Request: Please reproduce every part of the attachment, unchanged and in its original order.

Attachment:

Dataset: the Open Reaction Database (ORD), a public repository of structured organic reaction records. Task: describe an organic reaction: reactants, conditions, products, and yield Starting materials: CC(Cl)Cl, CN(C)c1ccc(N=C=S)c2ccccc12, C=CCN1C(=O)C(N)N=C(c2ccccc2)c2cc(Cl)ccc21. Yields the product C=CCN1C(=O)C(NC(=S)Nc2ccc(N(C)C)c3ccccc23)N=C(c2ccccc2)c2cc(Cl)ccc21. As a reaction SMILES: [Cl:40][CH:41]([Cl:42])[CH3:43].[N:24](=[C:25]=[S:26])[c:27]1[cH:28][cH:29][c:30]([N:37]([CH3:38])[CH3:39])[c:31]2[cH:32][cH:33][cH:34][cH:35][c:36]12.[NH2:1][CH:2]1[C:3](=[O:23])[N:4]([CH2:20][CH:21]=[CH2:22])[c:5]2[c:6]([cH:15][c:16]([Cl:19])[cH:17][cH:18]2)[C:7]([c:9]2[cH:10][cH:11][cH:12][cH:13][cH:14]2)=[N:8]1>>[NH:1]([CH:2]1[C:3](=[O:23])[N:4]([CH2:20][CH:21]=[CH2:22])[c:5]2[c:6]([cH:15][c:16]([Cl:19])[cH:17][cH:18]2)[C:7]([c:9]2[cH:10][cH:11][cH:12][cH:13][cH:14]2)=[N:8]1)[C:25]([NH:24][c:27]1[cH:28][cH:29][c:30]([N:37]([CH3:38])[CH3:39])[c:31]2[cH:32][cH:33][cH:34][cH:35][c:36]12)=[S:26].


Dataset: the Open Reaction Database (ORD), a public repository of structured organic reaction records. Task: describe an organic reaction: reactants, conditions, products, and yield Starting materials: CC(Cl)Cl, CN(C)c1ccc(N=C=S)c2ccccc12, C=CCN1C(=O)C(N)N=C(c2ccccc2)c2cc(Cl)ccc21. Yields the product C=CCN1C(=O)C(NC(=S)Nc2ccc(N(C)C)c3ccccc23)N=C(c2ccccc2)c2cc(Cl)ccc21. As a reaction SMILES: [Cl:40][CH:41]([Cl:42])[CH3:43].[N:24](=[C:25]=[S:26])[c:27]1[cH:28][cH:29][c:30]([N:37]([CH3:38])[CH3:39])[c:31]2[cH:32][cH:33][cH:34][cH:35][c:36]12.[NH2:1][CH:2]1[C:3](=[O:23])[N:4]([CH2:20][CH:21]=[CH2:22])[c:5]2[c:6]([cH:15][c:16]([Cl:19])[cH:17][cH:18]2)[C:7]([c:9]2[cH:10][cH:11][cH:12][cH:13][cH:14]2)=[N:8]1>>[NH:1]([CH:2]1[C:3](=[O:23])[N:4]([CH2:20][CH:21]=[CH2:22])[c:5]2[c:6]([cH:15][c:16]([Cl:19])[cH:17][cH:18]2)[C:7]([c:9]2[cH:10][cH:11][cH:12][cH:13][cH:14]2)=[N:8]1)[C:25]([NH:24][c:27]1[cH:28][cH:29][c:30]([N:37]([CH3:38])[CH3:39])[c:31]2[cH:32][cH:33][cH:34][cH:35][c:36]12)=[S:26].